Written by Gary Billings
Putting a CV-style front driveshaft into a Scout 80/800 is very simple and only requires a little time and some basic hand tools. A CV-style driveshaft allows the driveshaft to operate at a greater angle than a stock driveshaft setup. In my case, I have a '67 Scout 800
with a spring-over setup and Scout II Dana 44's. My front pinion is pointed at the transfer case, creating a situation where the angles are not equal and opposite. As a result, when driving around in 4wd, the front driveshaft would bind up and create a loud knocking noise. I needed a CV-style front driveshaft.
The first thing I did was head to my local junkyard to get a CV-style driveshaft. There are a few vehicles that have the right one. Full size 1980's Ford Broncos and 70s/80s Jeep Waggoneers are two that I checked out. Both have front shafts that are long enough. Find one that has a CV-style end that has the least amount of wear and play. When you remove the driveshaft, make sure to save the bolts that go through the yoke into the CV-style end. You'll need these later. I bought the one from the Bronco for $35.
The next step is to measure how long the new front driveshaft should be and get it shortened. Measure from the center of the yoke on the transfer case to the center of the yoke on the front axle. In my case it was 24 1/2". I took the driveshaft and the measurement to my friend that works in a driveshaft shop and had him shorten it and balance it. It cost me nothing, but a shop could probably do it for $30 or so. Make sure that they cut it leaving enough back and forth movement on the splines. Otherwise, the driveshaft may pull apart or bottom out. I got mine back the next day and it was perfect.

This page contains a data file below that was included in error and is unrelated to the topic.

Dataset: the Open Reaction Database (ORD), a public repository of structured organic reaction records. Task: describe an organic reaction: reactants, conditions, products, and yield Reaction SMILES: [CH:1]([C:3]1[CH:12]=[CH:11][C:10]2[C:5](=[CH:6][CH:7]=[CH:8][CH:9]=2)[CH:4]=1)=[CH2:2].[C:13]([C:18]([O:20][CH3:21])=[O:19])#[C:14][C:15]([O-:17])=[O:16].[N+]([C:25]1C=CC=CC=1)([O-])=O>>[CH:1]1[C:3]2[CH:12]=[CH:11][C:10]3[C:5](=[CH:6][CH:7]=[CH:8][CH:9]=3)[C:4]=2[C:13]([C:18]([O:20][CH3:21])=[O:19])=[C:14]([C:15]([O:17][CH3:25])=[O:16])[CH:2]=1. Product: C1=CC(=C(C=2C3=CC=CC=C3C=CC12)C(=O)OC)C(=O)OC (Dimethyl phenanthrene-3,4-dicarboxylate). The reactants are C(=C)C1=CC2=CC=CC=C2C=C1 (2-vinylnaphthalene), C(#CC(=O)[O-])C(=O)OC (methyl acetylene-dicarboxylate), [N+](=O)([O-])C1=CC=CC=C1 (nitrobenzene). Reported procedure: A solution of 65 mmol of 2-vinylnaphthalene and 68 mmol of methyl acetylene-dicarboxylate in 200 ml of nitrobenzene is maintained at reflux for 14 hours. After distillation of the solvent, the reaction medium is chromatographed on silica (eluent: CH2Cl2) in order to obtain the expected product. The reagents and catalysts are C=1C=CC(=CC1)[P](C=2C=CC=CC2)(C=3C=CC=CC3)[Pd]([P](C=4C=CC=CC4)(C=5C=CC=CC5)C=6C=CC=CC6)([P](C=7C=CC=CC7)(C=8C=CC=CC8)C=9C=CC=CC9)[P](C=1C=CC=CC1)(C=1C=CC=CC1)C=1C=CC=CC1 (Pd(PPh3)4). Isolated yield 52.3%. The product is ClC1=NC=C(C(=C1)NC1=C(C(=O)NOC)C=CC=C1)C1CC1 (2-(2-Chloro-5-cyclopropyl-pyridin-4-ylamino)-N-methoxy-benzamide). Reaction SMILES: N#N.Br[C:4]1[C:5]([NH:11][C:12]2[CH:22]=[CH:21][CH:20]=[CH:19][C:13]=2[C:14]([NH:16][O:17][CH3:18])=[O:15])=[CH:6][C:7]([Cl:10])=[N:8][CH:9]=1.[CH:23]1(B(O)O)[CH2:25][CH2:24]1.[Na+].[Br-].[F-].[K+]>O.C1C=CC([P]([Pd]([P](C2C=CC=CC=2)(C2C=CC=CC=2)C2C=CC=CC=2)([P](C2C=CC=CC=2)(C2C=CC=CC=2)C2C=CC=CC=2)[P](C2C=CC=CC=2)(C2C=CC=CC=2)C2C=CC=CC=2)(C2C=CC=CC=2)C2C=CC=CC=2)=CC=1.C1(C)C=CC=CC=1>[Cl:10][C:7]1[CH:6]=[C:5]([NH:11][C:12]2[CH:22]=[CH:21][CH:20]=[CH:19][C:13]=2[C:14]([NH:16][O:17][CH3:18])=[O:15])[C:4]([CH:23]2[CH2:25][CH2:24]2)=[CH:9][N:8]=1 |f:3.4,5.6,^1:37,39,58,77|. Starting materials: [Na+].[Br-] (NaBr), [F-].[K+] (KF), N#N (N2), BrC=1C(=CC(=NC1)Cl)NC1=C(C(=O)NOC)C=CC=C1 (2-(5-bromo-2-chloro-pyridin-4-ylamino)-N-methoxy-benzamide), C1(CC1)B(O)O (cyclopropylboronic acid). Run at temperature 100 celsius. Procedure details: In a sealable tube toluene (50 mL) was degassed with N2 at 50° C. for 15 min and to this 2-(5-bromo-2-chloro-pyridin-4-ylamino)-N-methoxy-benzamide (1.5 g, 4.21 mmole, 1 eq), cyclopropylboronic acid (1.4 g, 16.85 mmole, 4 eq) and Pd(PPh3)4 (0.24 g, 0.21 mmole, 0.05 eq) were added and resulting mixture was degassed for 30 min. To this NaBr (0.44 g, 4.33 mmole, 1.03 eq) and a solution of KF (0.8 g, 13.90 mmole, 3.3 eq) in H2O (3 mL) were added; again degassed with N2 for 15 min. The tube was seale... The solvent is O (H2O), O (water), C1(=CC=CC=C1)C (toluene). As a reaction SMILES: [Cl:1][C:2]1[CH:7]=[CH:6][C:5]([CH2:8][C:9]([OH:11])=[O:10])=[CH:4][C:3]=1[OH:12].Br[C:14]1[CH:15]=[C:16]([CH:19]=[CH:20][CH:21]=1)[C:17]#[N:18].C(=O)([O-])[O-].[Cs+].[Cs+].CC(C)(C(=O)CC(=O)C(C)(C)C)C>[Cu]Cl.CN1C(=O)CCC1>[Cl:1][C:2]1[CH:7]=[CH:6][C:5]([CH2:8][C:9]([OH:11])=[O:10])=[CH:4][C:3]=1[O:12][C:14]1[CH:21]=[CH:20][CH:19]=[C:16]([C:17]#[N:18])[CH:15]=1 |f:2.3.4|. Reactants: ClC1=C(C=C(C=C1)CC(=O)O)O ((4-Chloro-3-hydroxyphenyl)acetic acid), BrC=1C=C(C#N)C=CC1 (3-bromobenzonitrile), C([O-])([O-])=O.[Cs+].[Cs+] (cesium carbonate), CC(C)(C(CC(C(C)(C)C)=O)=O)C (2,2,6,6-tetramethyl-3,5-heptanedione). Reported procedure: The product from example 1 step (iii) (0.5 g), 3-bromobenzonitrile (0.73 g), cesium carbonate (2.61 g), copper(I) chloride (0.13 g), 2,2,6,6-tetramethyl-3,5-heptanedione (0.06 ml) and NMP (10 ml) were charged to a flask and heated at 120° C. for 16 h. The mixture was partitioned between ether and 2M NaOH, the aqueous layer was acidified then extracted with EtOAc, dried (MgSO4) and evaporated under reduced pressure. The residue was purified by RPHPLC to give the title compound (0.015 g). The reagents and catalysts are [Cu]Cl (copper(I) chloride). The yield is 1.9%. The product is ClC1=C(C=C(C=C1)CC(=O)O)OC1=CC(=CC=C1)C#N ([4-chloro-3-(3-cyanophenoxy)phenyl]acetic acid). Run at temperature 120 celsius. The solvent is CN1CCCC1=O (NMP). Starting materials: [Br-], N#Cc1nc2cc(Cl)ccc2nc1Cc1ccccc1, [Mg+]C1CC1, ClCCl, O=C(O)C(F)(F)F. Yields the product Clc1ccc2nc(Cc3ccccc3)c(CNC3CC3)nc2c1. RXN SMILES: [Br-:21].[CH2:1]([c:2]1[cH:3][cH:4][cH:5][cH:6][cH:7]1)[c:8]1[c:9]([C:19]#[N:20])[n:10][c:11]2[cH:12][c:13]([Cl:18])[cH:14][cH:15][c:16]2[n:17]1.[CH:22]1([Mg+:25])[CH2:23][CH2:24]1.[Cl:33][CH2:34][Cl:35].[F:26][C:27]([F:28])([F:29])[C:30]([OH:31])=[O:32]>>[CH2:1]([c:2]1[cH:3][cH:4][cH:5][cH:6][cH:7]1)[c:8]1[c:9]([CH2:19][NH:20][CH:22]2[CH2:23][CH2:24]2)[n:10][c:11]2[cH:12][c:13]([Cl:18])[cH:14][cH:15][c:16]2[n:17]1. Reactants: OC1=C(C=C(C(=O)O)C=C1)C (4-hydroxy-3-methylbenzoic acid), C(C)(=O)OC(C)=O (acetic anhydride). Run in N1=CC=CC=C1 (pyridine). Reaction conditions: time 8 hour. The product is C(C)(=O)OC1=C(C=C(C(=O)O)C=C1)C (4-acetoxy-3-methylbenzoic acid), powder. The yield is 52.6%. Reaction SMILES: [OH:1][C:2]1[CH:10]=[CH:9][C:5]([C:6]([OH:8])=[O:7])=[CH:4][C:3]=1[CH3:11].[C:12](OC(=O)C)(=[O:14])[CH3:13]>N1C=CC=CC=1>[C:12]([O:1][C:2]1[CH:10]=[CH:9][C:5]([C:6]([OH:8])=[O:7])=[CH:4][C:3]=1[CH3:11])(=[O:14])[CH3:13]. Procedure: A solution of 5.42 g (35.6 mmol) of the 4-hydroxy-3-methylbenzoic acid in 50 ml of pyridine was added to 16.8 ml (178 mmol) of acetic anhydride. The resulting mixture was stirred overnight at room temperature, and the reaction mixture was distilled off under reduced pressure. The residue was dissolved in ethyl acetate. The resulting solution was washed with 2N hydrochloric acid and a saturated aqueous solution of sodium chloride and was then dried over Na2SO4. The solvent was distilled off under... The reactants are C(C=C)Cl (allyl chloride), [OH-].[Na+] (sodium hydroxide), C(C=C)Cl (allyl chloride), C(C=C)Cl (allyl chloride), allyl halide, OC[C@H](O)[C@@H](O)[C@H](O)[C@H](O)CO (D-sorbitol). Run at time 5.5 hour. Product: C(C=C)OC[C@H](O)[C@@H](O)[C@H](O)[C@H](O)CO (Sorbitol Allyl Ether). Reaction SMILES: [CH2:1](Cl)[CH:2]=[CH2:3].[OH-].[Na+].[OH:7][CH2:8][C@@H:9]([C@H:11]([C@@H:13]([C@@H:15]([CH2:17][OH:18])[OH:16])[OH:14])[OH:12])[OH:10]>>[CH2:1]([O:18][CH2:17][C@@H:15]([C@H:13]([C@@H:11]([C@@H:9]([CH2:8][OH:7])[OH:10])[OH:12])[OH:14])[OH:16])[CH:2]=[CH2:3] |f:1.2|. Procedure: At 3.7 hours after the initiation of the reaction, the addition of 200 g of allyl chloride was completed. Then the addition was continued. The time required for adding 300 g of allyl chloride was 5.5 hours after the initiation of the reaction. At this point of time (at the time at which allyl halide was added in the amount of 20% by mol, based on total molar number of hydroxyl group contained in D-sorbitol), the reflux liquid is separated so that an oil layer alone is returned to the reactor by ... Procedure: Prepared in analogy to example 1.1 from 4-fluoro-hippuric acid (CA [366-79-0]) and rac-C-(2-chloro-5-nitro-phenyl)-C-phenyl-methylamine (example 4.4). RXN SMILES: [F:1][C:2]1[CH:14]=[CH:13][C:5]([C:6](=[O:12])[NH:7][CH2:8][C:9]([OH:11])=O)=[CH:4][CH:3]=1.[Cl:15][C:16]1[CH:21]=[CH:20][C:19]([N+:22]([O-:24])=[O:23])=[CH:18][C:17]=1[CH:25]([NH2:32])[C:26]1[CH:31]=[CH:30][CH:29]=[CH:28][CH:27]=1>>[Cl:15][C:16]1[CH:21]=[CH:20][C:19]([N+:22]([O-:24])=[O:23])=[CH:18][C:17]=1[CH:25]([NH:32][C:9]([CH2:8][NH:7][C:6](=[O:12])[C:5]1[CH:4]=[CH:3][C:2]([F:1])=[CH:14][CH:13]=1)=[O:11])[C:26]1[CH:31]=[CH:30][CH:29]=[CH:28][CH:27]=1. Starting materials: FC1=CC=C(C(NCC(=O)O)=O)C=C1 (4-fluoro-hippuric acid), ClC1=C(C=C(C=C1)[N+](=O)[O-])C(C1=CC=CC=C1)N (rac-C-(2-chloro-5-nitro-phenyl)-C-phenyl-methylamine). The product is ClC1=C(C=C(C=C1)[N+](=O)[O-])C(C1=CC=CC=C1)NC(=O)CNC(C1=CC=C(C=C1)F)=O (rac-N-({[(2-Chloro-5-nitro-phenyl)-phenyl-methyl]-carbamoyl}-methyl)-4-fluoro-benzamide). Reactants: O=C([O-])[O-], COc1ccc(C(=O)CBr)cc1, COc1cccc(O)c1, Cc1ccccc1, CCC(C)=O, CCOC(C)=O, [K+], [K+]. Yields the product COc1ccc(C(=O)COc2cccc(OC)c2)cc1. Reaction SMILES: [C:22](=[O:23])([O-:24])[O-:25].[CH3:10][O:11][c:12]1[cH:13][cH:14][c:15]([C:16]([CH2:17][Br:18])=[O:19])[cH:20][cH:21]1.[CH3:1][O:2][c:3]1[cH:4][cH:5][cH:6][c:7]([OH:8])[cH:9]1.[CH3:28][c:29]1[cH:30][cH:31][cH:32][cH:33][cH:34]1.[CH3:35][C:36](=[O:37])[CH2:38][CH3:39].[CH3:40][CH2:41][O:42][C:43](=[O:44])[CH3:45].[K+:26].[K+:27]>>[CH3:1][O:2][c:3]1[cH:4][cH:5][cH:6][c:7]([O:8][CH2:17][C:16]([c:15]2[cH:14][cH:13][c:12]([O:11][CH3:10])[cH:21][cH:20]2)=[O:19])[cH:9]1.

The third step is to replace the front yoke on the Dana 20 transfer case. The yoke is different for the CV-style driveshaft because the holes are closer together. The early Ford Broncos used a Dana 20 and a CV-style front driveshaft, so if you can find one of these in a junkyard, pull the yoke off of it. For the rest of us where salt has eaten up any vehicle over 20 years old. call up Jeff's Bronco Graveyard or visit their website at www.broncograveyard.com
. Their part number is 11621 and a used one costs $20. This part will work for Scout 80/800's with a twin stick Dana 20 transfer case with a 10-spline front output shaft. I'm not certain if this will work for a Dana 18 or the later Scout II Dana 20's. I ordered one online and got it 3 days later.
I removed the nut holding the yoke onto the transfer case using a 1 1/8" socket and a breaker bar. Make sure to put the transmission into gear and put the transfer case into 4wd so the shaft the nut is attached to doesn't turn. After the nut and washer were removed, I took a small hammer and tapped the yoke from the backside to get it off. Make sure to put a drain pan under it because oil will run out. Once I got the yoke off, I swapped the dirt ring from the Scout yoke onto the Bronco yoke. The Bronco dirt ring has a different offset to it and will grind on the transfer case. The ring is pressed on, so I held the yoke in a bench vise and used a chisel at an angle to knock it off. Next, I slipped the new yoke onto the transfer case shaft and filled the area around the shaft with Permatex blue silicone gasket maker. Then I put the washer on and put the nut on and tightened it all. The reason for the silicone is that the oil can leak out through the splines on the shaft and that's not good.
The final step is to install the CV-style front driveshaft onto the Scout. You might want to put some silicone on the threads on the bolts going into the CV-style end so they don't come loose. The total cost for me was about $61 and it took about 3 hours of total time including the time pulling the shaft at the junkyard. Happy trails and good luck!